SEOUL, Aug 19 (Reuters) - South Korea’s financial regulator said on Monday it would investigate interest rate derivative products sold by banks and brokerage firms that put investors at risk of losing nearly all their money.
Some 822.4 billion won ($679.8 million) in derivatives linked to overseas interest rates and sold mainly to retail investors were at risk, the Financial Supervisory Service said in a statement.
It cited one product linked to 10-year German government bond yields.
“If the interest rates (on the German bonds) remain at the current level until the maturity of the products falling between September and November, the average rate of loss will reach 95.1% when excluding gains from coupon payment,” the regulator said.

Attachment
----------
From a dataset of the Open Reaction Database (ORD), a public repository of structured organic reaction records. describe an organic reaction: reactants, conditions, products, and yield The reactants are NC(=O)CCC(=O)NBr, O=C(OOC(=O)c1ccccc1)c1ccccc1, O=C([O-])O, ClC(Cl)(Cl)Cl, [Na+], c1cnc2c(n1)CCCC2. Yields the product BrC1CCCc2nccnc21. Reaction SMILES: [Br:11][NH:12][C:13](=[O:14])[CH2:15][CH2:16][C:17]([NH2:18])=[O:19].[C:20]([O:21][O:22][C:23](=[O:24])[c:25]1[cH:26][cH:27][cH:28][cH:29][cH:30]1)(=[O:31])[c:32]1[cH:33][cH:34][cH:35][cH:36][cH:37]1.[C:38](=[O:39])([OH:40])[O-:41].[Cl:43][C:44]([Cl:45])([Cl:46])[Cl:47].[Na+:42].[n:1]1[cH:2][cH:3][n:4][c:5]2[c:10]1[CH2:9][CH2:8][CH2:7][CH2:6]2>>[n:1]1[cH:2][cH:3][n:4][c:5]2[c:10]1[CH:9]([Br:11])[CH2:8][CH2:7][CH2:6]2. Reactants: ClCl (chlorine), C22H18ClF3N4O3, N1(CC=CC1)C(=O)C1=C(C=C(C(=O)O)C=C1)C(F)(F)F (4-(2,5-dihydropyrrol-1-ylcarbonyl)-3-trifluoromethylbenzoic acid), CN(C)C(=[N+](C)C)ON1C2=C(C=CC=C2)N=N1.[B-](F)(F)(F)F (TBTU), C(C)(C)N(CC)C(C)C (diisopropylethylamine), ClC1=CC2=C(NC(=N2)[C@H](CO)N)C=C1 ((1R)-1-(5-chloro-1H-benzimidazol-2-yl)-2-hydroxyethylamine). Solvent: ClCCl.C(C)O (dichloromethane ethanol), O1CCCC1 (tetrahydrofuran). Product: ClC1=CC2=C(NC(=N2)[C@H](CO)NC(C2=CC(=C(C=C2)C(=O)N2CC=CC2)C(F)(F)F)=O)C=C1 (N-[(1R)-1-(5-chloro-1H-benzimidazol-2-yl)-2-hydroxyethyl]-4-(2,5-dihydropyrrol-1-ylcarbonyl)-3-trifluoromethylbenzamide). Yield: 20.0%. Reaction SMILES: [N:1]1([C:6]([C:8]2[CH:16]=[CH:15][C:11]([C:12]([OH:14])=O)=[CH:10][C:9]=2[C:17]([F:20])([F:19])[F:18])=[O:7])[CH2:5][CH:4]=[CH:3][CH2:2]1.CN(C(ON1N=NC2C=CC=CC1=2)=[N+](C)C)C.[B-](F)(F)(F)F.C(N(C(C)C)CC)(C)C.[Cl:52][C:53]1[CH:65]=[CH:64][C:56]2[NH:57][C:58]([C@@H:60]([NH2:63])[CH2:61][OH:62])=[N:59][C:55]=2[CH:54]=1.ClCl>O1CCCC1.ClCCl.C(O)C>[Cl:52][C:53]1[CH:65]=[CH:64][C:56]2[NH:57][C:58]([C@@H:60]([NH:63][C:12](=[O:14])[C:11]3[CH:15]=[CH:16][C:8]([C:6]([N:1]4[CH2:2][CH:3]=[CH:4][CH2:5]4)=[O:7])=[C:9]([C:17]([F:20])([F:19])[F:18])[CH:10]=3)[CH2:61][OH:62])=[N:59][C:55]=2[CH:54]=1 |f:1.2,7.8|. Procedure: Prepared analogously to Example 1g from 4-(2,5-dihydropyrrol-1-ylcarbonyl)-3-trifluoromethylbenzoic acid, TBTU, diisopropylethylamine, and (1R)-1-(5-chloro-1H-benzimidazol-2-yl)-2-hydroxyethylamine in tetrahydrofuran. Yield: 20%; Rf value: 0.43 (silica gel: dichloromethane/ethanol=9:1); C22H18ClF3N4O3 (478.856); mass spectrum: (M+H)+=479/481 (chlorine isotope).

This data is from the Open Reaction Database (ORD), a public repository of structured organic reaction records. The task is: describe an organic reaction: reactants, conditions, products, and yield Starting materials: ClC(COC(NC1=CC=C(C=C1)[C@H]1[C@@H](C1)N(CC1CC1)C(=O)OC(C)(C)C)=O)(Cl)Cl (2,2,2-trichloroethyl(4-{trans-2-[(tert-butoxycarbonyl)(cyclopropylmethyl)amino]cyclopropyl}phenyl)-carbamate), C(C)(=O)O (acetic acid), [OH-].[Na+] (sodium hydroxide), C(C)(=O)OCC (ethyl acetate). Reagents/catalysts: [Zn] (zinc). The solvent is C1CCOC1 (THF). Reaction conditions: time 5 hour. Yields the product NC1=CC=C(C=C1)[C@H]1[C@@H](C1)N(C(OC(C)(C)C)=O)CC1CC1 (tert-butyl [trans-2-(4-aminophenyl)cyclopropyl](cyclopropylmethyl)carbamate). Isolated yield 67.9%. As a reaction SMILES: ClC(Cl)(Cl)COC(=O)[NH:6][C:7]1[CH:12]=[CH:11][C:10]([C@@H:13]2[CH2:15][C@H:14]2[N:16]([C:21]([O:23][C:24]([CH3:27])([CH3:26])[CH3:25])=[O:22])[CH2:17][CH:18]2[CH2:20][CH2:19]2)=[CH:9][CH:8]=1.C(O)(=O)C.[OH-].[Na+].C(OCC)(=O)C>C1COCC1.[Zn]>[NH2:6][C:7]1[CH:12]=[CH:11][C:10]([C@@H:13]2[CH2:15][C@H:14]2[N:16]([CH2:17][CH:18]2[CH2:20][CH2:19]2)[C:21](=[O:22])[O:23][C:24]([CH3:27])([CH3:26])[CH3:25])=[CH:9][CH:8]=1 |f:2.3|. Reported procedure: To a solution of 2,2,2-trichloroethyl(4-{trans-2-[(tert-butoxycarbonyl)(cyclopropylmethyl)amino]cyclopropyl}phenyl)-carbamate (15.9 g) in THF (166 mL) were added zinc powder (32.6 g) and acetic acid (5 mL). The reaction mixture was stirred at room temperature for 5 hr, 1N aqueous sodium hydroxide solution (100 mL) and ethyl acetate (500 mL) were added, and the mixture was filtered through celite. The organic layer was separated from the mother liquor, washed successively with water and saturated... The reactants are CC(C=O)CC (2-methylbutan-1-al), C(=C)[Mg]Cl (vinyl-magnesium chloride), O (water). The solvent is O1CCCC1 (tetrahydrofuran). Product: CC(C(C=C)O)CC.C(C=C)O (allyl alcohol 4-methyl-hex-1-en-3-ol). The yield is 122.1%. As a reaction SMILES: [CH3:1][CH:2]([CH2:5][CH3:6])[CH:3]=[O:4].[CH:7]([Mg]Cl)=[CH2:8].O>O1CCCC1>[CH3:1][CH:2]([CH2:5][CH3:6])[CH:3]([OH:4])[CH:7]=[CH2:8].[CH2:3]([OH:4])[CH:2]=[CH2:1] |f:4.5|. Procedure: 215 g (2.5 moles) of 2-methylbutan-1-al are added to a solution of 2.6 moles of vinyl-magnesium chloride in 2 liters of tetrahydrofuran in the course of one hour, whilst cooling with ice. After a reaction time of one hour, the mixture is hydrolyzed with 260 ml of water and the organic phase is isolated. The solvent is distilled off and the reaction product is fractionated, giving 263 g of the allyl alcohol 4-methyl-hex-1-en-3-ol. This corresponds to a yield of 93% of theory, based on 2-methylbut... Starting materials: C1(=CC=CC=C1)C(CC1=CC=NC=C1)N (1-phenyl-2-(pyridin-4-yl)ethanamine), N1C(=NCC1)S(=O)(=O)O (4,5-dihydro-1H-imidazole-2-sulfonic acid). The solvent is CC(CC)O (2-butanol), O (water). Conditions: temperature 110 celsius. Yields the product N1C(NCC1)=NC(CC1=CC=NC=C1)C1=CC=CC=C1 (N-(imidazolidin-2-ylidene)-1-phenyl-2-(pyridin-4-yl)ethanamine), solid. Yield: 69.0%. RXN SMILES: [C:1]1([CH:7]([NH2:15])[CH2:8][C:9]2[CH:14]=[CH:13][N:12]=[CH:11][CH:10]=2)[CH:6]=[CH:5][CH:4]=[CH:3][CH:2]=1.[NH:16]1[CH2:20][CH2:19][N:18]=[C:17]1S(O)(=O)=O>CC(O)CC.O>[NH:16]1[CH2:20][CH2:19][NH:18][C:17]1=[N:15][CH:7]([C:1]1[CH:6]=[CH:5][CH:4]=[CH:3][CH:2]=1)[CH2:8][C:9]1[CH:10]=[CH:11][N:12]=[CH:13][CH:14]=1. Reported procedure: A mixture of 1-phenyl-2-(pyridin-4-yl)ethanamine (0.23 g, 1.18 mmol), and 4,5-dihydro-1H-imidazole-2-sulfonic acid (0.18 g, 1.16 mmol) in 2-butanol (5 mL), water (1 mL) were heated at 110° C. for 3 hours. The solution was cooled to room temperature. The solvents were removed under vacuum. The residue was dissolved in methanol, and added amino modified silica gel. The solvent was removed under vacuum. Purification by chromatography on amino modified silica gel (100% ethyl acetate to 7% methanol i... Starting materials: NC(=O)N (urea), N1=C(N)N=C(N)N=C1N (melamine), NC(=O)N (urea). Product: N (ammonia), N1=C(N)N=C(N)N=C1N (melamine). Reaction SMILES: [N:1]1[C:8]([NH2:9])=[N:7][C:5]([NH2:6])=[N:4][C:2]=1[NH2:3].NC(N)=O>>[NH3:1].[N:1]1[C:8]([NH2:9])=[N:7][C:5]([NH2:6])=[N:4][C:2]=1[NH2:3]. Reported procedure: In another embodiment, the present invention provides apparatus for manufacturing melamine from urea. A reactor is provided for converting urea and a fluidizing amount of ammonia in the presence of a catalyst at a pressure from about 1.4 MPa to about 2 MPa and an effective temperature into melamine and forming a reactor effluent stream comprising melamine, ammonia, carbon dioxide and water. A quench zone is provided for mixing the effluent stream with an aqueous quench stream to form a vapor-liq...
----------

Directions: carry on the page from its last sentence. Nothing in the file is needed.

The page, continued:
These and other products were sold by Woori Bank, KEB Hana Bank, Kookmin Bank and three domestic brokerage firms to 188 corporate clients and 3,654 retail investors, who hold most of the derivatives.
The three banks did not immediately return calls from Reuters seeking comment.
The regulator said its probe would begin this month and it gave no further details about the investigation.
$1 = 1,209.7200 won Reporting by Choonsik Yoo; editing by Darren Schuettler